As Aol continues to try to reassert itself amid its slow and very public fade into Web oblivion, the company has hung its hat on a couple of tentpoles – one of them being Patch. The hyper-local blogging platform has been Tim Armstrong’s baby, and the veteran company has invested in the site even throughout its financial struggles.
But Patch has been through a lot, and now it’s been dealt another blow, as editor-in-chief Brian Farnham has resigned from his position. “Taking leave of Patch ain’t easy, but let me try to boil down why I’m doing so: it turns out I really love creating things from scratch, and while Patch is in a continual process of truly fascinating evolution and only a toddler of a company, it has definitely left ‘scratch’ in the dust,” he said in a statement. “So I’m heading off to explore some other startup opportunities.”
Farnham has plenty of good things to say about Patch in his leaving, including the claim that “Patch is enjoying such palpable momentum as a business.” Then why does this feel like Patch is taking another beating?
Probably because the people on the ground level of the business rarely have good things to say about it. Patch ad salesmen with horror stories are constantly coming out of the woodwork. One commenter who says he’s in ad sales with the company told us that while he enjoyed working there, the pay was bad and the business model unsustainable. And last month another sales person contacted BusinessInsider, echoing the idea that the site’s ad sales agenda isn’t working. “Someone who used to work here is out telling my local advertisers that they can sign up on Google’s self serve ad thing and choose patch.com to advertiser [sic] on along with their keywords.” He almost says he doesn’t know how Google can sell ads to Patch cheaper than the platform itself, but it’s eroding business.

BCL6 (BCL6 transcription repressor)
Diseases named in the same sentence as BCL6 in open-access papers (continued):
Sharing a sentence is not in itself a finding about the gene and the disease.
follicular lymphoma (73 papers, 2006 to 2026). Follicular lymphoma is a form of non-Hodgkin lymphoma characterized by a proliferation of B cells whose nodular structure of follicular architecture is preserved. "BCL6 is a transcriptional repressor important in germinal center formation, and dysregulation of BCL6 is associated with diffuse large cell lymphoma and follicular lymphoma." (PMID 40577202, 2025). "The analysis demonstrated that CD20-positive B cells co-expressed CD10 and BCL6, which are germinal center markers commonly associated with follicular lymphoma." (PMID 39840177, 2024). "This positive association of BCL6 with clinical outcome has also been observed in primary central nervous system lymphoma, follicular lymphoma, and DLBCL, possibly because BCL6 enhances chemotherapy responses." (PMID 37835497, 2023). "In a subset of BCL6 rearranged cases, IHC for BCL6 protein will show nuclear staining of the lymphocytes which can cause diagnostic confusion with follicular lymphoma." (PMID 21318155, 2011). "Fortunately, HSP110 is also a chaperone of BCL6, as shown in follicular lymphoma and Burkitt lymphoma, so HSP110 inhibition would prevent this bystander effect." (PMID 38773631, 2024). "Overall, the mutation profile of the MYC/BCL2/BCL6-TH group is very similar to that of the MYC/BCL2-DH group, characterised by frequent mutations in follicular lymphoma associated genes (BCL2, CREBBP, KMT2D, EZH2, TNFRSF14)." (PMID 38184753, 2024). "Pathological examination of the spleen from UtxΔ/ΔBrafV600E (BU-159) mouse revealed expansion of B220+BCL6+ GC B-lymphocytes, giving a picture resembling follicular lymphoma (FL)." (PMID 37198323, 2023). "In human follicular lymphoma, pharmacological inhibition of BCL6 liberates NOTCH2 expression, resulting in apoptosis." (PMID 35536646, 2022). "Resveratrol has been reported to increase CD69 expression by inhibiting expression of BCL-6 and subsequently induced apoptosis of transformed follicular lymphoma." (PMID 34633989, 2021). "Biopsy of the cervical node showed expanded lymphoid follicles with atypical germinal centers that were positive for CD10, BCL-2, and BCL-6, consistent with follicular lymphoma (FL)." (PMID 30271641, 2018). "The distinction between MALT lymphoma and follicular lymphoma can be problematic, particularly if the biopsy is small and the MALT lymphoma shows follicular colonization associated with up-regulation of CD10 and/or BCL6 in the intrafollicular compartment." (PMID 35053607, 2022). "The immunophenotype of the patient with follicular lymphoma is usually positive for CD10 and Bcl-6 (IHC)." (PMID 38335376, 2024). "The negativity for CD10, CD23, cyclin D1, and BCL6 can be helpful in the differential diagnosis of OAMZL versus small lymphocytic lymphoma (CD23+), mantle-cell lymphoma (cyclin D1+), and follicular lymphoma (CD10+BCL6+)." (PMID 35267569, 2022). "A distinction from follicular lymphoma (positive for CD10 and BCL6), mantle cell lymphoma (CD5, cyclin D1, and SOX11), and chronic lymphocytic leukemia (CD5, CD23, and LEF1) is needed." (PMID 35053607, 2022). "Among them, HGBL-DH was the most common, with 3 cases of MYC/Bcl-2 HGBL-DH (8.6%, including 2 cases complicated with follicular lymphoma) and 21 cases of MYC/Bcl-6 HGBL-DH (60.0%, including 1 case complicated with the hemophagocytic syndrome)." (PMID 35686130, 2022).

The fact that Aol still has to prove itself to its board, despite its recent massive patent sale, also doesn’t bode well for Patch. According to Dealbook, the billion dollar sale wasn’t enough to inspire confidence in Aol, and was more of a last resort than a way to establish a profit plan. Worse yet, Patch was pinpointed as a weak link. Starboard Value, which owns a 5.3-percent stake in Aol, is less than pleased with the money the company sinks into Patch – it estimates that amount to be about $150 million a year. “We remain concerned that shareholder capital will continue to be used for poorly conceived acquisitions and investments into money-losing initiatives like Patch and other Display properties,” the company says.
Which makes things pretty clear: great job on that billion dollar patent sale, now stop pouring funds into Patch – it’s just not going to work. We know you want it to work, we know at one point it might have worked, but the moment of opportunity (if there ever was one) has passed. Also contributing to the Patch fear-mongering is that fact that responsibility for the site has been placed squarely on Armstrong’s shoulders – Arianna Huffington, more or less, doesn’t want to touch it with a 10 foot pole. So its success or failure could have large implications for Armstrong’s role within Aol. Revitalizing the site doesn’t make a ton of sense: it’s currently only available to coastal regions, for the most part, and hiring enough writers to sustain these areas and expand would translate to a pretty serious investment.
It sure seems like Patch is on the chopping block. And if that’s to happen, it means even more layoffs for Aol. It’s decision time, and throwing more money at Patch – which has already seen about $200 million come its way – really doesn’t sound like a way to appease investors that are growing weary of plan that’s had little payoff.
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